Kevin Millar, chemistry and the Cubs

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Kevin Millar.jpgKevin Millar makes the case for his value to the Cubs:

“Everybody is looking at stats … I get it. But my point is when you’re making a team
and trying to bring in a bunch of different personalities I think
everybody’s got a certain amount of intangibles that they bring.

“Obviously, I’ll bring some leadership qualities. I’ve won a World
Series. Having a chance to play with guys like Ryan Dempster and Derrek
Lee, we came up together in Florida. It’s trying to make a family
atmosphere and trying to get everybody to pull on the same rope and
trying to get everybody to believe that we can do this.”

There’s a saying among lawyers: when the facts are on your side, argue the facts. When the law is on your side, argue the law.  In Millar’s case you can substitute with “skills” and “chemistry.”  The skills, unfortunately, are no longer there:  Millar is a first base/DH type who can’t hit enough to carry that job, and there’s little reason to think that he’ll add anything positive from a baseball prospective to the Cubs’ 2010 season.  It appears based on his comments that even he knows that, and to that extent it’s actually refreshing to hear that he is not deluded about his abilities the way so many other close-to-the-end ballplayers have been before him.

But what about the chemistry? Does it matter? Is it worth giving Millar a spot on the roster?

I won’t go so far as some of my sabermetic colleagues and suggest that chemistry is totally  meaningless. After all, we’ve all worked with jerks before, and while a jerk can’t necessarily make you any less good at your job, in the aggregate, one can bring down the group’s performance.  By all accounts, Kevin Millar is a great guy to have in the clubhouse, and as long as you’re not giving him too many plate appearances, it’s nice to have a fun guy around, especially after a summer with Milton Bradley on the team.

But really, chemistry is almost always a retrospective application that, in the context of baseball, approaches meaningless.  Teams that win are later said to have good chemistry (except when they don’t have good chemistry).  I’ve yet to hear anyone refer to a team that went 76-86 as having good chemistry. And of course, unlike basketball and football, where the whole concept of chemistry was probably invented, baseball has comparatively few true “teamwork” moments. You basically have the double play and relay throws and a whole bunch of individual as opposed to team moments.

At the end of the day, you have to ask: would anyone be talking about Kevin Millar and all of the intangibles he brings to the table if Dave Roberts had been tagged out at second in Game 5 of the 2004 ALCS?

Diamondbacks sign Jorge De La Rosa to minor league deal

ARLINGTON, TX - AUGUST 10:  Jorge De La Rosa #29 of the Colorado Rockies throws against the Texas Rangers in the first inning at Globe Life Park in Arlington on August 10, 2016 in Arlington, Texas.  (Photo by Ronald Martinez/Getty Images)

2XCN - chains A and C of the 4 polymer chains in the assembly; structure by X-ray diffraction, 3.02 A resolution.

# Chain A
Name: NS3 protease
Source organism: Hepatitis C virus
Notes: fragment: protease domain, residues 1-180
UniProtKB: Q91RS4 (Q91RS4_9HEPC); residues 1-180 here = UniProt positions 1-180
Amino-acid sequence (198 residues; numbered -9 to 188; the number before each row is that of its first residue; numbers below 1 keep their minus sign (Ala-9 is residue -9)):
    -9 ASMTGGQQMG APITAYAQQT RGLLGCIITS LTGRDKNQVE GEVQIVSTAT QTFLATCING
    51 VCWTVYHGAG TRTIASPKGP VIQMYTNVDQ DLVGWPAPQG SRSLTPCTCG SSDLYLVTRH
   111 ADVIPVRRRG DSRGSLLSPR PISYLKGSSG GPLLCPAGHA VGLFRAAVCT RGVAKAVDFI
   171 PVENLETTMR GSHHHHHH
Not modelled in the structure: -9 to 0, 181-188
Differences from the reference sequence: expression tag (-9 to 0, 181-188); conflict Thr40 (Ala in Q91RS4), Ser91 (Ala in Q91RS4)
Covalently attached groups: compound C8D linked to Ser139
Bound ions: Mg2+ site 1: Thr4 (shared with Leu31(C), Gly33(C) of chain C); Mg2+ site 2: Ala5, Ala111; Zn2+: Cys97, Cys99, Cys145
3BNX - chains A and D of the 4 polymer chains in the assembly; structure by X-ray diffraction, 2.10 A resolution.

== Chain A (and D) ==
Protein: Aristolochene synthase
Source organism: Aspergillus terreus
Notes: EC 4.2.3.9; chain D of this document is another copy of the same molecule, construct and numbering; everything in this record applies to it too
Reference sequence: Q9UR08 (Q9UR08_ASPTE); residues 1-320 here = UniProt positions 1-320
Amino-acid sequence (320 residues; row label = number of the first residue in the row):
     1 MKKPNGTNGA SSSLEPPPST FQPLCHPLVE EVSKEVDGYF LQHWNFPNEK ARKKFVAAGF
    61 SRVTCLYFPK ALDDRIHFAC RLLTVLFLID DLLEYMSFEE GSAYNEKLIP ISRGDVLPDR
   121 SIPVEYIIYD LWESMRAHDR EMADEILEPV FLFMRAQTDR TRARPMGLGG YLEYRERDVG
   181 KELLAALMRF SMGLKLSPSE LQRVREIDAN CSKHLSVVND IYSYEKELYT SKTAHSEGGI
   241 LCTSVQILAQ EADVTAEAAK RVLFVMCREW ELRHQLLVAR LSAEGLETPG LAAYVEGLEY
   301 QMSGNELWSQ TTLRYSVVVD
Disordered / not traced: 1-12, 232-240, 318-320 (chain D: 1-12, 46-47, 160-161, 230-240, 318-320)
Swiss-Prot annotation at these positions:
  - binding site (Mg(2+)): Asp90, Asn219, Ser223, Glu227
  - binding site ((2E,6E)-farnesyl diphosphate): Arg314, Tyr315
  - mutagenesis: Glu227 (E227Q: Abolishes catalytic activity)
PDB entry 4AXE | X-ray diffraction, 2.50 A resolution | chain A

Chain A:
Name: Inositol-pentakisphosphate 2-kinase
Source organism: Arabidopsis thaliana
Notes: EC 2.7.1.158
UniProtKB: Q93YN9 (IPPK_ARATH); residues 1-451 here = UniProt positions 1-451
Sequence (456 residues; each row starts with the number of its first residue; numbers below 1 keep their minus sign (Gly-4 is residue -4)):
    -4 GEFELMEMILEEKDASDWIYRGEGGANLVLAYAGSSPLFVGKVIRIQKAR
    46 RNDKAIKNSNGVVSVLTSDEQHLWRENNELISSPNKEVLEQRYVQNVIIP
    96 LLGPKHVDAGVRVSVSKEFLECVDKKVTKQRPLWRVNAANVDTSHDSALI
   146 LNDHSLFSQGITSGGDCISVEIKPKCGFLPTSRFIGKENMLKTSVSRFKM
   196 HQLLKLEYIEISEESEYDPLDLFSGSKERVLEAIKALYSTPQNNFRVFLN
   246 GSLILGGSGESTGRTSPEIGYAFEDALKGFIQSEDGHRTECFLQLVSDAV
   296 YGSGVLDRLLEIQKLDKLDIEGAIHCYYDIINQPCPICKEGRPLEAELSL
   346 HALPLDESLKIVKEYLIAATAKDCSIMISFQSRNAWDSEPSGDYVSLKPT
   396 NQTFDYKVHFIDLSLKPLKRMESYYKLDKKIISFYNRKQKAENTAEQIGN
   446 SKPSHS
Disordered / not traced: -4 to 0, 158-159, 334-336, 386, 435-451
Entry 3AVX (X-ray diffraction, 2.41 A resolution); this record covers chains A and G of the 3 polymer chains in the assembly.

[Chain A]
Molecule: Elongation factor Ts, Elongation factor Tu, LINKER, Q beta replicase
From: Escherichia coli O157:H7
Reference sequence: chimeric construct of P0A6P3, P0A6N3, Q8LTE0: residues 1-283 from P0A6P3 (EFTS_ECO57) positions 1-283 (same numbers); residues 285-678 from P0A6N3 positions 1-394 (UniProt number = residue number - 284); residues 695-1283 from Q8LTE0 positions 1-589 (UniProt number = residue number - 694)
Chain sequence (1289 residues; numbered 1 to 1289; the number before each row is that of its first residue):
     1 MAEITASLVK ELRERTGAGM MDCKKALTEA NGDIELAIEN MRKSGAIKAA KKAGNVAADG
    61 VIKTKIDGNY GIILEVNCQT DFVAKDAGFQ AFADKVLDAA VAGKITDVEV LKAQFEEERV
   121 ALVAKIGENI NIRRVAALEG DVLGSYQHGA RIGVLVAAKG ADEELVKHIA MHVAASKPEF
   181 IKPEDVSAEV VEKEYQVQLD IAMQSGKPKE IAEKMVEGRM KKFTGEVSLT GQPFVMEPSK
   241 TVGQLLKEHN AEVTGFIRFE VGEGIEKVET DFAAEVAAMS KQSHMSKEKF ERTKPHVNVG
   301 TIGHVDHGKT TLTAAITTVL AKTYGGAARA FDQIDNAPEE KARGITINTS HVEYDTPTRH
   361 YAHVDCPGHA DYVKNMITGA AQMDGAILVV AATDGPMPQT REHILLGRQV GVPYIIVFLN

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The Diamondbacks have signed free agent left-hander Jorge De La Rosa to a minor league deal, per a team announcement on Sunday. The contract includes an invitation to spring training. Nick Piecoro of AZCentral.com adds that De La Rosa stands to make $2.25 million if he secures a spot on the major league roster, with up to $600,000 in incentives if he pitches out of the bullpen and up to $1 million in incentives if he pitches out of the starting rotation.

The 35-year-old is expected to compete for a bullpen role after spending the better part of a decade in the Rockies’ rotation. He capped a nine-year run with Colorado in 2016, finishing the year with a 5.51 ERA, 4.2 BB/9 and 7.3 SO/9 over 134 innings. Despite his struggles out of the rotation, he found limited success in a three-game stint in the bullpen, striking out 10 of 26 batters and holding the opposition to just three hits and one earned run in eight innings.

The veteran lefty is set to join a bullpen comprised of right-handers Randall Delgado, Jake Barrett and Fernando Rodney, along with a number of unproven candidates on similar minor league contracts. His age and command issues may be off-putting, but the promise he showed as a reliever should give the Diamondbacks some upside as they attempt to redeem a league-worst bullpen in 2017.

Josh Donaldson out 2-3 weeks with calf injury

TORONTO, CANADA - SEPTEMBER 13: Josh Donaldson #20 of the Toronto Blue Jays looks on from the top step of the dugout as he sits out his second straight game during MLB game action against the Tampa Bay Rays on September 13, 2016 at Rogers Centre in Toronto, Ontario, Canada. (Photo by Tom Szczerbowski/Getty Images)
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Blue Jays’ third baseman Josh Donaldson is expected to miss up to three weeks with a right calf strain, reports John Lott. Donaldson reportedly felt some discomfort in his calf during sprinting drills on Friday and was diagnosed with what looked like a mild strain after undergoing an MRI on Saturday. According to Lott, the 31-year-old is on crutches for the next few days and will likely miss 2-3 weeks of spring training.

Donaldson had a similar scare at the start of the 2016 season, when he limped out of the batter’s box during the Blue Jays’ first regular season road trip with a right calf strain. He returned to DH two days later, however, and was back on the field in less than a week’s time. Blue Jays’ GM Ross Atkins told MLB.com’s Corey Long that the two calf injuries are unrelated, and expects that Donaldson will recover in similar fashion this spring — well before Opening Day comes around.